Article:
KOBS by the decade (Part 5 of 5)

June 10, 2008 |

Let me take this time to offer my apologies for not having the final part of this series on Monday, as advertised. “Rob Long” was Robert Long yesterday morning and I spent the day in school with little Robbie Long for “Father and Son Day.” That pretty much wiped me out until my time to prep for my show.

So, here were are. Nestor has already posted the final brackets for the KOBS Tournament. Today, I’m examining the KOBS in our current decade. To be honest, it’s really a brutal beat down.

The pendulum swung big time in 2000 as far as the sports scene in Baltimore. The Orioles finished another brutal season. Even though they were under .500, the Birds still finished second in the American League in attendance with over 3,000,000 people attending the games.

However, you could begin to hear grumblings from the fan base about how the team was being built. High dollar players such as Albert Belle weren’t panning out and the O’s had very little to offer in the minors to replenish the Big League roster.

Meanwhile, the Baltimore Ravens were beginning to take fans’ minds off the woes of the baseball team. This roster was built with stellar draft picks and veterans who knew how to win. Players like Jonathan Ogden, Ray Lewis, and Chris McAllister made the Ravens’ front office look like draft day geniuses, and Shannon Sharpe, Rod Woodson, and Sam Adams proved the organization wanted to win, now.

The 2000 season began with a bang for the Ravens. The Pittsburgh Steelers became our rivals early in the team’s existence, so going up to the Steel City and laying a 16-0 lost to them was a great start. The Ravens followed that up with a 39-36 thriller in their home opener against Jacksonville.

In spite of the Ravens winning five out of their first six games, they were in the midst of a skid that saw them go without scoring a touchdown in five games. That slump challenged the Ravens’ Head Coach Brian Billick to make a decision.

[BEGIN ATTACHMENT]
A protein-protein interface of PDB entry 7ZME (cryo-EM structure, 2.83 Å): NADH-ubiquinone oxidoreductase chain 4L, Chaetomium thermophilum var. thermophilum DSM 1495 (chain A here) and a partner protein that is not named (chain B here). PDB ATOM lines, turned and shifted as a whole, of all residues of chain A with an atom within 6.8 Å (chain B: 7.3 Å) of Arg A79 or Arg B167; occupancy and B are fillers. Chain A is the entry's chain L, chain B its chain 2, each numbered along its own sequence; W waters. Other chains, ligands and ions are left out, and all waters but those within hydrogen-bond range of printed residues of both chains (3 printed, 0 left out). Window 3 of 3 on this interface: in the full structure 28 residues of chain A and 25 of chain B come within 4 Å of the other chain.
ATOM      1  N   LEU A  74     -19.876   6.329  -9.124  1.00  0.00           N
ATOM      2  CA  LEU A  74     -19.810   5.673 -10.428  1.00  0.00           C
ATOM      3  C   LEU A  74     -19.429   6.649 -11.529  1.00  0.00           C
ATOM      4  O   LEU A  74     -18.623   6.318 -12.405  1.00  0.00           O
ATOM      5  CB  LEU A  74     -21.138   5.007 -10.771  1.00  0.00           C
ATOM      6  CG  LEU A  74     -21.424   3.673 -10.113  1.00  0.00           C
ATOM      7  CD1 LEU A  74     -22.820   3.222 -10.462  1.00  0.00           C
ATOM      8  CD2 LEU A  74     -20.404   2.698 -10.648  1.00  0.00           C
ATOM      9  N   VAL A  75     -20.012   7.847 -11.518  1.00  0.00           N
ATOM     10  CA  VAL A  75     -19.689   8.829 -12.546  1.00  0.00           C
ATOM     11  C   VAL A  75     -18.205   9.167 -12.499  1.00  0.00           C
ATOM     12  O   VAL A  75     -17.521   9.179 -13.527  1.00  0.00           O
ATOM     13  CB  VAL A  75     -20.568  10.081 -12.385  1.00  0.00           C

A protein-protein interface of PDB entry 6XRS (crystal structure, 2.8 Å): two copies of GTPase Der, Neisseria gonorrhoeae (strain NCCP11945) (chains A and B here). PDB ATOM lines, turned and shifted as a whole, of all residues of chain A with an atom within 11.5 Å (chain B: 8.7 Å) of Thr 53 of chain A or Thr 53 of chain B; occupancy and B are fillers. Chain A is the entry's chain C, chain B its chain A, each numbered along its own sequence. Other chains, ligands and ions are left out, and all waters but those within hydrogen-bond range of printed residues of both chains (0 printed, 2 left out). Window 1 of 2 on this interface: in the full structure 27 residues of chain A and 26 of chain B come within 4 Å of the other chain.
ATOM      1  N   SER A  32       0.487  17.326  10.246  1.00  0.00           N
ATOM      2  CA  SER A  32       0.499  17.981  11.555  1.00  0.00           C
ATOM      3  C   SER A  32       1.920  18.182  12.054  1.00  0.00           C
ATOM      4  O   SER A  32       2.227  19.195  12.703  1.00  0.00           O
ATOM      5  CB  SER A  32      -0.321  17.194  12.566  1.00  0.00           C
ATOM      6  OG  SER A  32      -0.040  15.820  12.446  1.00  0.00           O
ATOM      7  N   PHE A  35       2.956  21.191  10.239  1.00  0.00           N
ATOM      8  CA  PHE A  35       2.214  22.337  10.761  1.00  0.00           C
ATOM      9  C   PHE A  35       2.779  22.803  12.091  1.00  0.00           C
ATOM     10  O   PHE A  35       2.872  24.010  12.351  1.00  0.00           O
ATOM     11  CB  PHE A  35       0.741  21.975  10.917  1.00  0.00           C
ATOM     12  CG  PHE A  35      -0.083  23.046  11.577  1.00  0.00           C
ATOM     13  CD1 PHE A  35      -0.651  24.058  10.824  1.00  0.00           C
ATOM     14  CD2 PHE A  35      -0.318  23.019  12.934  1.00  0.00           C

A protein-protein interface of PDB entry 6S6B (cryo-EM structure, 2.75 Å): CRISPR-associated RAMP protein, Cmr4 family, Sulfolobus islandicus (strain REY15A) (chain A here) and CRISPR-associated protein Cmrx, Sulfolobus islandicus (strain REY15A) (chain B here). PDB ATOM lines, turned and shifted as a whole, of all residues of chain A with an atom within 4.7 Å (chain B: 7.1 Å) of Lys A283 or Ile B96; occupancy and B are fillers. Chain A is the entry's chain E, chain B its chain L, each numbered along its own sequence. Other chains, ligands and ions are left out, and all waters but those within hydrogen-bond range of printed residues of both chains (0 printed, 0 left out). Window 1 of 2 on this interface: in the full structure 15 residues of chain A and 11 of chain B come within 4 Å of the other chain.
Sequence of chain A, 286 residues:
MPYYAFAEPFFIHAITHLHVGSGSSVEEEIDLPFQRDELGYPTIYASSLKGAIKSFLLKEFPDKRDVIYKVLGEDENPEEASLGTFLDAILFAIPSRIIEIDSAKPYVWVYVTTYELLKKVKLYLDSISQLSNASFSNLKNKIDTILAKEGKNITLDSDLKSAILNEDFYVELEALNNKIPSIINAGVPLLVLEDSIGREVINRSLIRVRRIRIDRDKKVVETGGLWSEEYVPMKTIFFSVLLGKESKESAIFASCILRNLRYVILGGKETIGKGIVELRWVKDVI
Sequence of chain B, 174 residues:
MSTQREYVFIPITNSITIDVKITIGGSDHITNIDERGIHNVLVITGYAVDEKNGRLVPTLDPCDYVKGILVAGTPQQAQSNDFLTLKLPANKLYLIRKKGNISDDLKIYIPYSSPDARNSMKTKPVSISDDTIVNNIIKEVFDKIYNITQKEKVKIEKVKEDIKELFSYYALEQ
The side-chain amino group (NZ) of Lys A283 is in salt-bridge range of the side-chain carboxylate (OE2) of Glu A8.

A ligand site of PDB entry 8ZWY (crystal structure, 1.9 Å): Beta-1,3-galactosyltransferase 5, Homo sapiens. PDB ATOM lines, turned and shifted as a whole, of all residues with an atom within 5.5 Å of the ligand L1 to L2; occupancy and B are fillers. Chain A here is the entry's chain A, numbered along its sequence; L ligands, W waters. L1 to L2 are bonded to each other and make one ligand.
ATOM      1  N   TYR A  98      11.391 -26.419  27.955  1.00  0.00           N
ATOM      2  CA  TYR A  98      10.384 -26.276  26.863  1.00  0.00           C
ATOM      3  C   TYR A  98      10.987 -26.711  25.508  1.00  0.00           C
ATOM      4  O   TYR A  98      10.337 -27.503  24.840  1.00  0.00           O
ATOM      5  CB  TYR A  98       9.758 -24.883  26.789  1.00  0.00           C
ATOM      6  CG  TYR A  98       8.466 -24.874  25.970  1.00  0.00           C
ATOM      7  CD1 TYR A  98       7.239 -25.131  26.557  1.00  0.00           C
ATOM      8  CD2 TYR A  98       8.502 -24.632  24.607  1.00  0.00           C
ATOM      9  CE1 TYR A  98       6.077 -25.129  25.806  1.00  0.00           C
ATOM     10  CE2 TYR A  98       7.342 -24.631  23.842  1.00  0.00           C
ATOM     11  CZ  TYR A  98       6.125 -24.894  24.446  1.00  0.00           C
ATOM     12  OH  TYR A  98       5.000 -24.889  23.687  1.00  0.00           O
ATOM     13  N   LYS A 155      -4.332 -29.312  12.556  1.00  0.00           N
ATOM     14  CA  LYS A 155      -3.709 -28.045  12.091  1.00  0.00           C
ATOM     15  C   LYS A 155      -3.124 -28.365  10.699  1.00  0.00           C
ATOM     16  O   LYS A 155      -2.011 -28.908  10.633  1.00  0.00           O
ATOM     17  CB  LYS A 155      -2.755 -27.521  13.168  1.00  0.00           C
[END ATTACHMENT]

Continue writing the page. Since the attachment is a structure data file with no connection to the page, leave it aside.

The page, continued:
With starter Tony Banks struggling, veteran Trent Dilfer was given the starting job and he never relinquished the role. In week 10 of the season, Dilfer and the NFL’s most dominant defense beat the Cincinnati Bengals 27-7, and never looked back. They rolled through the rest of the regular season schedule with a 12-4 record, and landed a Wild-Card berth.

That first game of the 2000 play-offs put the Baltimore Ravens over the top. Not only did it give the city of Baltimore its home play-off game since 1977, it gave us our first home-play-off win since 1970. It also gave the Ravens the key to the heart of the sports fans in this town.

The Ravens capped off the 2000 season with an overwhelming decision over the New York Giants which provided poetry to many. The Baltimore Colts Championship victory over the Giants in 1958 goes down as the most important game in the history of the NFL. The win versus the Giants in Super Bowl 35 was the most important to a city that was denied another NFL franchise.

Unfortunately, for a baseball fan like myself, the decade continued much like it began. The football took care of business, and the baseball team conducted bad business. While winning championships and divisions in football is something we all want, we also want our baseball team to contend, and that just hasn’t happened, yet, in this decade.

The Baltimore Blast won four MISL Championships during this decade. In fact, they won four out of six years, cementing a dynasty in their league. Led by players such as Denison Cabral, Giuliano Celenza, and Sagu, the Blast continued to be the class of their league.

So, who’s the KOBS for this decade. Even though this decade isn’t complete, I don’t think there’s any doubt that it’s Ray Lewis. He has been the best player on the best team in this city. He’s also been the face of this organization throughout its history. There’s no doubt this title belongs to him.

Give me your thoughts today and vote for the KOBS. Let’s make it fun.